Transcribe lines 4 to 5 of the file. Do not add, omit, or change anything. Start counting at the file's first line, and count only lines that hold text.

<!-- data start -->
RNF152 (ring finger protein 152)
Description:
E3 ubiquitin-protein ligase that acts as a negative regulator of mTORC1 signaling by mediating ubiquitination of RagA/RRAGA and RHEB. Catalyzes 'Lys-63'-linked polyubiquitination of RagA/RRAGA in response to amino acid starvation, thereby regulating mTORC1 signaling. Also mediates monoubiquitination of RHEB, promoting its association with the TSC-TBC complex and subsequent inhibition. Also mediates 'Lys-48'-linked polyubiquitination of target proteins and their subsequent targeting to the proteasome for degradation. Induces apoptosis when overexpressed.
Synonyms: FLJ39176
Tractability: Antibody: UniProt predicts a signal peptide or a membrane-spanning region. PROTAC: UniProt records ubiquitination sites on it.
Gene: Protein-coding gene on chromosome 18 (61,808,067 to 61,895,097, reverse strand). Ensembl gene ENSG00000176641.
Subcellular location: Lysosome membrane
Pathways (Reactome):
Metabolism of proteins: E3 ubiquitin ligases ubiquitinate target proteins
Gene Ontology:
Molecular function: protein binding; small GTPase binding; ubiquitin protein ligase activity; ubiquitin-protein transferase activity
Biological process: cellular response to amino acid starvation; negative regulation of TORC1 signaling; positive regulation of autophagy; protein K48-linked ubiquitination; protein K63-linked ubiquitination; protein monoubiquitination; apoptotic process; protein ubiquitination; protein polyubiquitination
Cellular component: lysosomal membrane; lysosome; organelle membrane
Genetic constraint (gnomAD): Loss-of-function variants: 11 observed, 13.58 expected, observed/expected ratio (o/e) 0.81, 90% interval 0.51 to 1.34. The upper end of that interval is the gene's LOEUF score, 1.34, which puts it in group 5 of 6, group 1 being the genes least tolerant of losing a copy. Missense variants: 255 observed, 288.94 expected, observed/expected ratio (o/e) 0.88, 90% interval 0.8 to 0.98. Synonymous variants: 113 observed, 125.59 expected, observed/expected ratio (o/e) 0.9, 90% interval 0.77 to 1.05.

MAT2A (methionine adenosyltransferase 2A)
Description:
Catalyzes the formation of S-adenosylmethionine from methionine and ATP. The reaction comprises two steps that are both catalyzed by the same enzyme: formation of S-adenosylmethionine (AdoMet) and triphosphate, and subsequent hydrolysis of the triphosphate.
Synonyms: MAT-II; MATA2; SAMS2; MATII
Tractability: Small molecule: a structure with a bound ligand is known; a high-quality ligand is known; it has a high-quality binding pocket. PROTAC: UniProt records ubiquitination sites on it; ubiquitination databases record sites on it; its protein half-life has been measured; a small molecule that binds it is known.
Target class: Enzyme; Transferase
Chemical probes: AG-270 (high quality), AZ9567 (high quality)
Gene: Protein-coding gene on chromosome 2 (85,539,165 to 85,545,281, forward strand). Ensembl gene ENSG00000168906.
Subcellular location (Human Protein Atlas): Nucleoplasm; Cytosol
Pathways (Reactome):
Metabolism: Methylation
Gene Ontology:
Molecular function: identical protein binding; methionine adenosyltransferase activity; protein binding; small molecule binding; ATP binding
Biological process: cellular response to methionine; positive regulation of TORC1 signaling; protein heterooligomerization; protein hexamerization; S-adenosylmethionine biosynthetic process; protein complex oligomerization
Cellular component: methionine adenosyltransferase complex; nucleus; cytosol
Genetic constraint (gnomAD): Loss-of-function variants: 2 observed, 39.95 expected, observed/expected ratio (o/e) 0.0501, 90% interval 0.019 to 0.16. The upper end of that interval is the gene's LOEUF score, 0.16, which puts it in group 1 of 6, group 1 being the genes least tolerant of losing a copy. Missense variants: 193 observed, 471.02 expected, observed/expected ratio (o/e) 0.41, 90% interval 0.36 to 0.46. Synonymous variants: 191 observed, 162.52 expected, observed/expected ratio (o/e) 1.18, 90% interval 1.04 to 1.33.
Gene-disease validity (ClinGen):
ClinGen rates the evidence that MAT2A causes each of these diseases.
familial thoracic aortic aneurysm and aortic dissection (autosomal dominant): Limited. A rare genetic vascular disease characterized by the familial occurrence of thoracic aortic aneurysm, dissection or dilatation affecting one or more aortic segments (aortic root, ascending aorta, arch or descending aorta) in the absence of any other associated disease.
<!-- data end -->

Synonyms: FLJ39176
Tractability: Antibody: UniProt predicts a signal peptide or a membrane-spanning region. PROTAC: UniProt records ubiquitination sites on it.